Independence day

Creswell’s traditional Fourth makes a strong comeback

Photo by Bradley Cook

Photos by Bob Williams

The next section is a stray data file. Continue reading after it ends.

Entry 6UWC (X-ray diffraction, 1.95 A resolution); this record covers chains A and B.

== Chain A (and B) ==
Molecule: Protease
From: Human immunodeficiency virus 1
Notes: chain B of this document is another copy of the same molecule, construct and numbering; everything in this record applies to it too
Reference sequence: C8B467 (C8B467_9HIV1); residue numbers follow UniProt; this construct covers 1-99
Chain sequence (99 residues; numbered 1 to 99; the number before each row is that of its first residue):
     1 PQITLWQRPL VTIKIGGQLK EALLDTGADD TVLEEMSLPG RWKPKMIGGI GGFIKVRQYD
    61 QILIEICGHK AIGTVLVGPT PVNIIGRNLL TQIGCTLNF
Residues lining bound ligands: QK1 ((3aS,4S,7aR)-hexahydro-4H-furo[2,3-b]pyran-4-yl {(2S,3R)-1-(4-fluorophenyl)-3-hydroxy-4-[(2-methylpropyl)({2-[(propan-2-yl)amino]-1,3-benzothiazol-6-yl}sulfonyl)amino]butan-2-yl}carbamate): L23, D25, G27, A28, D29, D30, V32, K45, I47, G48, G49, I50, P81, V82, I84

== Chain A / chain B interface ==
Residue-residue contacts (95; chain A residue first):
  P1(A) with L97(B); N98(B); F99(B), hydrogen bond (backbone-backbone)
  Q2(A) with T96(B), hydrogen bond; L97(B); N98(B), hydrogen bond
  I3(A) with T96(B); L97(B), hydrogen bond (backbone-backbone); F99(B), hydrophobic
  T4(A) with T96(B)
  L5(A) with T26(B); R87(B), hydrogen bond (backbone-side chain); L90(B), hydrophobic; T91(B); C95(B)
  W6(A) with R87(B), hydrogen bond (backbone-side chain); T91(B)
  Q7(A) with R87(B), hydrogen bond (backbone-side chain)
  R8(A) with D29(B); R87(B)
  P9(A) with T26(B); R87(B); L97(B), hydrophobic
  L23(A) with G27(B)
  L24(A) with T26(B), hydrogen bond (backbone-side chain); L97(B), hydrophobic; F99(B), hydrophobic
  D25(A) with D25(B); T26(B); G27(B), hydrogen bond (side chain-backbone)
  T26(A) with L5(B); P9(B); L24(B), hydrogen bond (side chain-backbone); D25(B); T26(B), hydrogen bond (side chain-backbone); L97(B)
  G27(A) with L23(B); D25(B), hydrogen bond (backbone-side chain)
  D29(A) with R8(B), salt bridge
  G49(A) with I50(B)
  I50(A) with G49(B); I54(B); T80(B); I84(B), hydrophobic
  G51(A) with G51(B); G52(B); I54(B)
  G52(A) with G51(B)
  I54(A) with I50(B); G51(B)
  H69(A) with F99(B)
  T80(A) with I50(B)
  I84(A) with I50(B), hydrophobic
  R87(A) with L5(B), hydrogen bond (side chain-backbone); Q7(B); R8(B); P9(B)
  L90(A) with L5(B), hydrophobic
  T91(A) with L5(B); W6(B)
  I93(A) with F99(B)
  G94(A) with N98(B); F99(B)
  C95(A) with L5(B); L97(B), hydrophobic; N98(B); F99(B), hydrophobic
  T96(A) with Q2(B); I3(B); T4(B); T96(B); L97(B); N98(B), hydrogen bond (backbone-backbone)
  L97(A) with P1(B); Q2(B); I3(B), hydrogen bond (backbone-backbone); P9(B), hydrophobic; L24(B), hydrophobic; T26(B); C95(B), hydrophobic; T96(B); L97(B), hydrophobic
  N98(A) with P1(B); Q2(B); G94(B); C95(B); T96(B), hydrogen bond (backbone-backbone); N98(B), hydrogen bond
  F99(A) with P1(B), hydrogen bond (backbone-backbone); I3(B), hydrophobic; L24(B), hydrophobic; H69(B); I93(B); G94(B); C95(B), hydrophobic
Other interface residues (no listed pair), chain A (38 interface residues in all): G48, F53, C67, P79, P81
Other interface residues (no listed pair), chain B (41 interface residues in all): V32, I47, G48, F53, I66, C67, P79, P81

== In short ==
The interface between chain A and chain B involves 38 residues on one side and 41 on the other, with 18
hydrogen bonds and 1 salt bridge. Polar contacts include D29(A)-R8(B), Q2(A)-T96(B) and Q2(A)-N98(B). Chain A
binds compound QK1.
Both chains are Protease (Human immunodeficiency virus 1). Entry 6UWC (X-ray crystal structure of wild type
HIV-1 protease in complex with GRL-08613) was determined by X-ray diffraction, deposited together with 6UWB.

After a two-year hiatus, Creswell’s classic Fourth of July festivities brought feel-good fun back to Oregon Avenue. Most people agreed that this day represents freedom, liberation and self-expression. And for Izabelle Hatch, the holiday is also a day of “appreciating family, appreciating that we just woke up today, we have our health. We are not as bad as some places.” Parade-goers were excited to return to a “sense of normalcy” after a controversial Fourth of July celebration the past two years. Due to pandemic conditions, the traditional event organizer – the Creswell Chamber of Commerce – was unable to organize the past two celebrations, leaving a vacuum for others to concoct an event of their own. Last year, the parade was organized without permits by a political extremist hate group, casting a negative light on the City in the national news media and causing friction in the community. The event ultimately sparked more protests, fines and a mayoral resignation. The Chamber has since made its comeback, and members and volunteers have regained control of the traditional event. “For me, this is an opportunity for us to celebrate and come together in a patriotic fashion to celebrate with our community … celebrate what makes Creswell and the United States different,” said Jason Stubbs, who is the acting Creswell Chamber board president. Stubbs said he’s grateful the parade brought the community together with respect for one another and, more importantly, the country. While Creswell and McKenzie River chapters of the Proud Boys again made its presence known at this year’s event, this time they watched the parade from the sidelines. “We can’t prevent people from showing up,” Stubbs said. “But we did take measures to ensure they didn’t have booths or participate in the parade.” Volunteers were slinging pancakes all morning, feeding hungry visitors and friends at Holt Park. Patrick Gervin has been mixing up batter for the pancake breakfast for 10 years – he’s the genius behind the drill-powered mixer used to keep up with the fast-growing line. Gervin estimates they cook up well over 500 flap-jacks. “I was ready to get back out here,” Gervin said. “It’s nice to see things getting back to normal.” Byron Williams, the man on the grill, spilled the secret to the perfect pancake: “You gotta have you gotta have a hot griddle. You gotta have a good pancake mix. You gotta wait for the bubbles. You gotta have a good seasoned grill. And you gotta have fun with it, alright?” Festival-goers also listened to country tunes and visited local booths at Holt Park. Some little ones even panned for gold with Tom Pepiot and the Bohemia Mine Owners Association. “This year feels way different than before,” Pepiot said. “We enjoy doing this so much, and we missed it so much … watching the kids eye’s light up. And you know, it’s really important to teach everybody how to enjoy our heritage and learn a little bit of the history of areas, the history of the mining district.” Lane County Sheriff Creswell deputy Luke Thomas grew up in Creswell, and this was the first year he’s worked the parade instead of watching it. “We’re all just glad to be back,” Thomas said. “I’m happy to see so many smiling faces. I don’t think I’ve ever waved this much … I must have waved to over 100 people.” Local vendors also set up on Oregon Avenue, as well. Kurt Blachnik, who has been doing custom woodwork for 20 years, says it was one of the best holidays in recent memory. “It was a very good Fourth,” he said. “The streets were clean, they didn’t have to do litter-patrol today, like they used to.” Laurie Vaale said she opens up her clothing shop and art shop every time the Grange is open. “I’ve been doing this since 2000, but just recently have I kicked it in gear because they don’t have any second-hand stores here,” Vaale said. “And I like to give back to people. “Today we had a four-day-old baby in here and I told them I wanted to bless them with a new outfit. They picked out a three-piece outfit, and I said ‘I’d like to bless you with this.’ “They’ll remember me more for that than anything else I could do. I just love kids,” Vaale said. Creswell’s “Hamburger” Patti Scott served dollar hot dogs, snow cones and snacks at the Creswell Grange. “It’s just nice to see familiar faces and to see people you haven’t seen in a long time. That’s what this day is about — family and friends coming together,” Scott said. Ron Hartman contributed to this report.